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Clin Cancer Res. 1997 Sep;3(9):1557-64.

Humoral immune responses to cathepsin D and glucose-regulated protein 78 in ovarian cancer patients.

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Departments of Obstetrics and Gynecology and Biochemistry, University of Louisville School of Medicine, Louisville, Kentucky 40292, USA.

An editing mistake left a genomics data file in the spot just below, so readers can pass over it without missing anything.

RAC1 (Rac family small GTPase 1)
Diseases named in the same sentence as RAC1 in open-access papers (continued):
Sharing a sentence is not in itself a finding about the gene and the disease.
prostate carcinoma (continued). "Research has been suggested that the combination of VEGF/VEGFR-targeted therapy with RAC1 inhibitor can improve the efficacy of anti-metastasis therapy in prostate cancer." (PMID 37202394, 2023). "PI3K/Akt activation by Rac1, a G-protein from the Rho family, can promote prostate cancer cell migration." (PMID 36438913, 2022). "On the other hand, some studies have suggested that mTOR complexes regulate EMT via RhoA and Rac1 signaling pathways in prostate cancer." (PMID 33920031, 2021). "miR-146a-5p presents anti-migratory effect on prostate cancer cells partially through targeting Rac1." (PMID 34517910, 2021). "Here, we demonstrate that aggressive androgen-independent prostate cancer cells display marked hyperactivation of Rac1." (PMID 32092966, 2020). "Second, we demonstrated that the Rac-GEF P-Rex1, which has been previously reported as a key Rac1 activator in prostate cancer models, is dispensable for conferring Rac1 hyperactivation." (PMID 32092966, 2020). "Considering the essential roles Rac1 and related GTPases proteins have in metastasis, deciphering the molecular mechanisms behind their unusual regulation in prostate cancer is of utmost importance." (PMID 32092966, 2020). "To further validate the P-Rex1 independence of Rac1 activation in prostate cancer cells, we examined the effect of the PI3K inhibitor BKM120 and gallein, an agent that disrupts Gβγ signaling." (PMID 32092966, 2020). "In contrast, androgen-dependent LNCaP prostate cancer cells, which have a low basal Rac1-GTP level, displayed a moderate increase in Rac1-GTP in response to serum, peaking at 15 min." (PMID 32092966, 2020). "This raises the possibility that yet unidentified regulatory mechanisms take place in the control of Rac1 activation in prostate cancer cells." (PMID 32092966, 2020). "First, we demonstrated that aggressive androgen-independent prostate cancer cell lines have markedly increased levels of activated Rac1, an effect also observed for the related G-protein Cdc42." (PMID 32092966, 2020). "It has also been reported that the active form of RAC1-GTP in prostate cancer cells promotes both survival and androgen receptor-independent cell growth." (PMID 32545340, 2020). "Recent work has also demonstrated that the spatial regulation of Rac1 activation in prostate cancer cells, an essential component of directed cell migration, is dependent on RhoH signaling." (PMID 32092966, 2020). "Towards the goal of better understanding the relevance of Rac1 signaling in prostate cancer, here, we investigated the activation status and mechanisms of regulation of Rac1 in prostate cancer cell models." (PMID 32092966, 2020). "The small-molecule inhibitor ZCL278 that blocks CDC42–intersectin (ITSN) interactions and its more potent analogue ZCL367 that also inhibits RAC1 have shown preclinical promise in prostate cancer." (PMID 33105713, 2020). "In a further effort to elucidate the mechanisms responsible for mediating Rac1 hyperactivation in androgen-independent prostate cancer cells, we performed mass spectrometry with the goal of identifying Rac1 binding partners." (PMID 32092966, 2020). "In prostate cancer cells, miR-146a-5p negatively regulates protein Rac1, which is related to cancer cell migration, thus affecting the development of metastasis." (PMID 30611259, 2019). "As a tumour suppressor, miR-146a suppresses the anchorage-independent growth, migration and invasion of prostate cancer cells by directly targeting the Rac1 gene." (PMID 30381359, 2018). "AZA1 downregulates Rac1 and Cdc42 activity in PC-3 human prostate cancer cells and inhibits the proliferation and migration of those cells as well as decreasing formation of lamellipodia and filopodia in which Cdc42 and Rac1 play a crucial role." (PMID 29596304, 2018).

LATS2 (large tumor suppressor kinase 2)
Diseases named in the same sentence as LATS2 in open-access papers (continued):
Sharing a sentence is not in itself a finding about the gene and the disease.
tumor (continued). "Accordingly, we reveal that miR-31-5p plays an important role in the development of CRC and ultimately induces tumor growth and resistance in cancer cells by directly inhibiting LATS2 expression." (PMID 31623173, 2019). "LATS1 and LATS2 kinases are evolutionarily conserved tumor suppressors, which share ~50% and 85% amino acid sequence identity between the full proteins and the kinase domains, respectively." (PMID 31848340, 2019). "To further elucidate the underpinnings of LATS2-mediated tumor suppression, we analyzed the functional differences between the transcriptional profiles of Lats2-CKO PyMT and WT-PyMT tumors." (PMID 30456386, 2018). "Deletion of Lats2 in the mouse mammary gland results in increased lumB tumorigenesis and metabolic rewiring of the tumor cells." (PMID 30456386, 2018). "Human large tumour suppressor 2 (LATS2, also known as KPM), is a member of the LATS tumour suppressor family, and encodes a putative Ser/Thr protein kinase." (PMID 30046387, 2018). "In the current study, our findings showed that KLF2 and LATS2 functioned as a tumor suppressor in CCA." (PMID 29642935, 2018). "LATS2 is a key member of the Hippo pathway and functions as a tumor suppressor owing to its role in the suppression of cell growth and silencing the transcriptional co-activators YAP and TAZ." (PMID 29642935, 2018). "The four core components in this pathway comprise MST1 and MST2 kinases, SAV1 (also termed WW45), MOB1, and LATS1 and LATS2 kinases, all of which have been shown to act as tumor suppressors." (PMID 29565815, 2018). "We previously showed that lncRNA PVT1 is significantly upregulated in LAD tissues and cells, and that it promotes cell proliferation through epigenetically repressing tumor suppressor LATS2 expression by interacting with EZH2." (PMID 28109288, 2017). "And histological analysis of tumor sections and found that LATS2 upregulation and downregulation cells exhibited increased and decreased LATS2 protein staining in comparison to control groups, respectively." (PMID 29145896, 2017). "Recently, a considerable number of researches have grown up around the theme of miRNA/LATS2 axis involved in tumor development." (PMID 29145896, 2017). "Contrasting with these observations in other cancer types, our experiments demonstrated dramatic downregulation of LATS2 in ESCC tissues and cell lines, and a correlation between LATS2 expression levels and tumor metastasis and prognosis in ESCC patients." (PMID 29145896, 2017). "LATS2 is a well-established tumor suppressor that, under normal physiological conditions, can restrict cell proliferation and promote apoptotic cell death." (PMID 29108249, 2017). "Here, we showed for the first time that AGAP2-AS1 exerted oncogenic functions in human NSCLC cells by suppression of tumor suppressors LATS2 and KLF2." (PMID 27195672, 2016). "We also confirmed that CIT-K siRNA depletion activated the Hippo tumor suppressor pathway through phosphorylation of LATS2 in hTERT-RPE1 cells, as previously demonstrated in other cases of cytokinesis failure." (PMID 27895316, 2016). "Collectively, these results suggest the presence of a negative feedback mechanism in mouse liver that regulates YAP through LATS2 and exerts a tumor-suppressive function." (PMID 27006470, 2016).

Many cancer patients develop tumor-reactive immune responses against antigens that are either expressed on the surface of tumor cells or released from them into the peripheral circulation. In this study, tumor-reactive immunoglobulins, present in the sera of ovarian cancer patients, were used to identify commonly recognized tumor-associated antigens on ovarian tumor cells. Western immunoblot analysis of cellular proteins, obtained from UL-1 ovarian tumor cell line, demonstrated several commonly recognized immunoreactive proteins. Two of these proteins (Mr 32,000 and 71,000) were selected for further investigation. Cellular proteins isolated from normal human ovarian epithelia, in a similar fashion, failed to exhibit corresponding immunoreactivity to these proteins. As an additional control, sera from normal (nontumor-bearing) individuals failed to identify these proteins on Western immunoblots. Furthermore, the absorption of the ovarian cancer patients' sera with normal ovarian epithelial tissue did not remove the reactivity of these two proteins. The Mr 32,000 and 71,000 proteins were subsequently purified by reverse-phase high-performance liquid chromatography, separated by SDS-PAGE, transferred to the polyvinylidene difluoride membrane, and digested with trypsin. These resulting tryptic fragments were separated by microbore reverse-phase high-performance liquid chromatography, and selected fragments were sequenced by mass spectrometry. This sequence analysis identified the Mr 32,000 protein as cathepsin D and the Mr 71,000 as glucose-regulated protein 78 (member of the heat shock protein family). The identities of cathepsin D and glucose-regulated protein 78 were confirmed by Western blot analysis. Additionally, the presence of cathepsin D was demonstrated in association with immune complexes in vivo. Currently, the common antigenic epitopes of these proteins are being defined.

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